“Dumbmobs”: Are Smart Mobs More Vulnerable to Groupthink?

For one of my grad school term papers, I took a look at the social psychology phenomenon called “groupthink.” “Groupthink” is a term first coined by psychologist Irving Janis in 1982, and is described as a “deterioration of mental efficiency, reality testing, and moral judgment that results from in-group pressure” (Janis, 1982). According to Janis, norms “soon emerge in the group” that “actively prevent its members from considering alternative courses of action” (Janis, 1982).

The other day, I was a little bored, and as I tend to do, I went off to think about something nerdy. In the case, I started pondering the idea of smart mobs — groups of people who organize online and then proceed to take social action — and I started to wonder.

Are smart mobs more vulnerable to groupthink? I’m inclined to believe so. Some of the causes of group think:

    • Highly cohesive groups are more likely to engage in groupthink: Similar norms, values, and perspectives lead to an illusion of concurrence.

    • Homogeneity of members’ social background and ideology: Smart mobs coalesce around specific issues — especially when it comes to Facebook groups. Single-issue driven politics and action certainly do not add for diversity in group formations.

    • Isolation of the group from outside sources of information and analysis: smart mobs are likely to read the same news, as they’re likely reading the same papers, blogs, and RSS feeds. Information is passed back and forth, and these nuggets are constantly discussed.

Groupthink is quite dangerous. It’s been responsible for the failures during the Bay of Pigs invasion, the Space Shuttle Challenger disaster, and the massive failures in Iraq policy.

So, when groups assemble on a whim, without much critical thought — what happens then? How can groupthink be prevented in smart mobs? Classic solutions on avoiding groupthink (all implemented by Kennedy during the Cuban Missile Crisis), such as canvassing a wide range of alternative actions, formation of distinct subgroups — are impossible to implement online.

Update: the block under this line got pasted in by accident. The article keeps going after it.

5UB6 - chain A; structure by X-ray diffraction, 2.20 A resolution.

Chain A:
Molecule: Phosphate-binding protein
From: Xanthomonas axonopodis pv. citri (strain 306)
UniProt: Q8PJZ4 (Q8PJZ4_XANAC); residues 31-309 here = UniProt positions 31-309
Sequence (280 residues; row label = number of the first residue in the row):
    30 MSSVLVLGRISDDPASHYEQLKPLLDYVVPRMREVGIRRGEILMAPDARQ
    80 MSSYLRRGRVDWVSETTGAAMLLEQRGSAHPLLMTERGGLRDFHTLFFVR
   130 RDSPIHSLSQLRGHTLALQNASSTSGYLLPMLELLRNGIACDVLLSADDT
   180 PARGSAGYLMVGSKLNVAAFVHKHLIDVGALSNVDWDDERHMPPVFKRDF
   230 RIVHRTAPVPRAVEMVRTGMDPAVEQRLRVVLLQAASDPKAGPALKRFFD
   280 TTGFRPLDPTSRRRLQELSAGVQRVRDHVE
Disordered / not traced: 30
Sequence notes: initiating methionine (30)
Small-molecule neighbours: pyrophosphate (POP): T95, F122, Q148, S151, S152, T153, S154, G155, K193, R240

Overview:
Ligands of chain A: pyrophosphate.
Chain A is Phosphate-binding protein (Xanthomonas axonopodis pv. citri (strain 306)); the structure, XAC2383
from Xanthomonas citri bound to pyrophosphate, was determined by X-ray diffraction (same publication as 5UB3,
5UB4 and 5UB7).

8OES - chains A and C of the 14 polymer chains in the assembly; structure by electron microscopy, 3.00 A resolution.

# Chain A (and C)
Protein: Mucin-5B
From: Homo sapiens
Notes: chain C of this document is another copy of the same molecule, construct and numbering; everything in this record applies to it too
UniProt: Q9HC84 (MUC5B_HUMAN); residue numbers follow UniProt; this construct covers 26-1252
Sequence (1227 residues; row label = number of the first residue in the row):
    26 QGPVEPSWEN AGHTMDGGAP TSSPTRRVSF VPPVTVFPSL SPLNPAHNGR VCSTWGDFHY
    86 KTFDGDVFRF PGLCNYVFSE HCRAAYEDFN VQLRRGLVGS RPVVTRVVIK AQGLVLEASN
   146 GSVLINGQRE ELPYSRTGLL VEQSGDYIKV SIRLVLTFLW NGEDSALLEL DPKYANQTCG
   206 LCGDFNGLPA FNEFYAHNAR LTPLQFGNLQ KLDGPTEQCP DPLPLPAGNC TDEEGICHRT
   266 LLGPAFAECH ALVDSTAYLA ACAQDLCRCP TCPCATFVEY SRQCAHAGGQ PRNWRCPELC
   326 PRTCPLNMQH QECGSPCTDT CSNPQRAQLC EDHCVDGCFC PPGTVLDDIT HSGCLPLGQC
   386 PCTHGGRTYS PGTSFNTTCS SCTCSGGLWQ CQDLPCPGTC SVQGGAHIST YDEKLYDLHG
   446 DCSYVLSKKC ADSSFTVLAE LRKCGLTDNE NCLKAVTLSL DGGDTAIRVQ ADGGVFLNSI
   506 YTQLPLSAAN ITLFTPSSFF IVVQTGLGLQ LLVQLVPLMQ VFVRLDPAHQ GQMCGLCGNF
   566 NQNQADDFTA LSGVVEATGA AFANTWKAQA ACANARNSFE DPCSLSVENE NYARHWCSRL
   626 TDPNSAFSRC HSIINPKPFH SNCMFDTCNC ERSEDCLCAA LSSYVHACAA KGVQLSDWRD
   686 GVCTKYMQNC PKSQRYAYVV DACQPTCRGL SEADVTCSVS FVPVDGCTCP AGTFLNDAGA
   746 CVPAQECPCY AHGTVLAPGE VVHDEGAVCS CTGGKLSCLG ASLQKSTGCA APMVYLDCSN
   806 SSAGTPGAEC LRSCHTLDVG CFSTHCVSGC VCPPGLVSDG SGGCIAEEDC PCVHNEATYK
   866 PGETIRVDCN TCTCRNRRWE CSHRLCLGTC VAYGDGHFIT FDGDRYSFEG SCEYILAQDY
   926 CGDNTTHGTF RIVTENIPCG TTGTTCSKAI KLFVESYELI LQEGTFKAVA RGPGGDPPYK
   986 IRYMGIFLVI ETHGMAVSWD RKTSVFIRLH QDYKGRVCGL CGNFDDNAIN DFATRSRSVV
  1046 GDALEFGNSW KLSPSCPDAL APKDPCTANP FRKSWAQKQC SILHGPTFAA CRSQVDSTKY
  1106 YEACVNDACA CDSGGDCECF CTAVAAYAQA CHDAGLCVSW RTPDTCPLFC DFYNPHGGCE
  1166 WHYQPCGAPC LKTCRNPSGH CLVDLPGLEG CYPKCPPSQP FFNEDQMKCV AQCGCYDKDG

Groupthink and its unintended consequences, I feel, are concepts to ponder as we start to truly form groups online and begin to “activate” them into action.

~ by Brad Levinson on July 26, 2007.

One Response to ““Dumbmobs”: Are Smart Mobs More Vulnerable to Groupthink?”

  1. Great post. While I think your criticisms are largely correct, I don’t think its necessarily true that smart mobs would read the same blogs. I don’t don’t know anyone who reads 40-50% of the blogs I read. Also, they inevitably read them in a different way–each user has a unique way of interfacing with the informational bells and whistles of blogs. Which means there is some significant diversity in groups, despite some remarkable similarities. Just because everyone in high school reads Romeo and Juliet, Huck Finn and Government 101 doesn’t mean that they will have the same opinions.

    Second, all those considerations have to be compared to a world of top-down dictatorial hierarchy. Would a hierarchical system made a similar, better, or worse decision? Otherwise its not a fair analysis.

    Have you looked into the “Wisdom of Crowds” literature or the “crowd sourcing” literature? If you haven’t both are pregnant with information on the subject.

    Hope you get better!

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